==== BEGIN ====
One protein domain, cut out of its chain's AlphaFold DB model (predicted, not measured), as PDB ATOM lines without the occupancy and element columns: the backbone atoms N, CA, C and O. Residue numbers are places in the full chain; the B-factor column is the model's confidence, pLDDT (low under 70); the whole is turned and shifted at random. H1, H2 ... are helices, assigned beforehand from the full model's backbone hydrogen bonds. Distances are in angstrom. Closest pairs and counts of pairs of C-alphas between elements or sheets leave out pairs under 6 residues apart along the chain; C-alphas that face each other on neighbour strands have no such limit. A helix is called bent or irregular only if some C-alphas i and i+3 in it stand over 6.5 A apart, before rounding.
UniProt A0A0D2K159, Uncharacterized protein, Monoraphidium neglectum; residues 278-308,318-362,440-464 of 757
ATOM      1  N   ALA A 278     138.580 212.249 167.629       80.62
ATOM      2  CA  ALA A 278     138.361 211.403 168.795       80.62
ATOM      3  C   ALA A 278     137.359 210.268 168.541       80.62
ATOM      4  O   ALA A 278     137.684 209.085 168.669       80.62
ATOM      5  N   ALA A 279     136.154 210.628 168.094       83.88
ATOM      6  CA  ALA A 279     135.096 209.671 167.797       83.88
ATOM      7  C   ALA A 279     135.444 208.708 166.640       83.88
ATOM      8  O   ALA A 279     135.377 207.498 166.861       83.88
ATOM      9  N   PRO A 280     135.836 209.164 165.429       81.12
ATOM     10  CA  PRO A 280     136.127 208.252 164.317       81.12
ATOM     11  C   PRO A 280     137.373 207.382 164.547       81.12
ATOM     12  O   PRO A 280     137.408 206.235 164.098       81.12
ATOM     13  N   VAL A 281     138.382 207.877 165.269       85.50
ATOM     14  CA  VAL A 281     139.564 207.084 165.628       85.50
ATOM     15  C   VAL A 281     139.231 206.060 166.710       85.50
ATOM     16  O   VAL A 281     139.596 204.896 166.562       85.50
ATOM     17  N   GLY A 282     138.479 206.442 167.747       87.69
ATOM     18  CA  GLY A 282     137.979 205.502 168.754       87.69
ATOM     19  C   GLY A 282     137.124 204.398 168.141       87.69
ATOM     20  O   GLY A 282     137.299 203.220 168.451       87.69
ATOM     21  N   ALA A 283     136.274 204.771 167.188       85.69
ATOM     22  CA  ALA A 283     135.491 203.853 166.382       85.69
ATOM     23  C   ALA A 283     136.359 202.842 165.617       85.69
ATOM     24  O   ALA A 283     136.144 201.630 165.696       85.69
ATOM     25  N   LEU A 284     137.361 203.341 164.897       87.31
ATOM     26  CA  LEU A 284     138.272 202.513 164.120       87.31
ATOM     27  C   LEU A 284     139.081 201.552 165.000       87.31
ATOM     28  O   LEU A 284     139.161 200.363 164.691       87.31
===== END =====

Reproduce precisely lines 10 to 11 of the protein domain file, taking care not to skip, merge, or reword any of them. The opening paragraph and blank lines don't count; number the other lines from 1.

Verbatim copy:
ATOM      9  N   PRO A 280     135.836 209.164 165.429       81.12
ATOM     10  CA  PRO A 280     136.127 208.252 164.317       81.12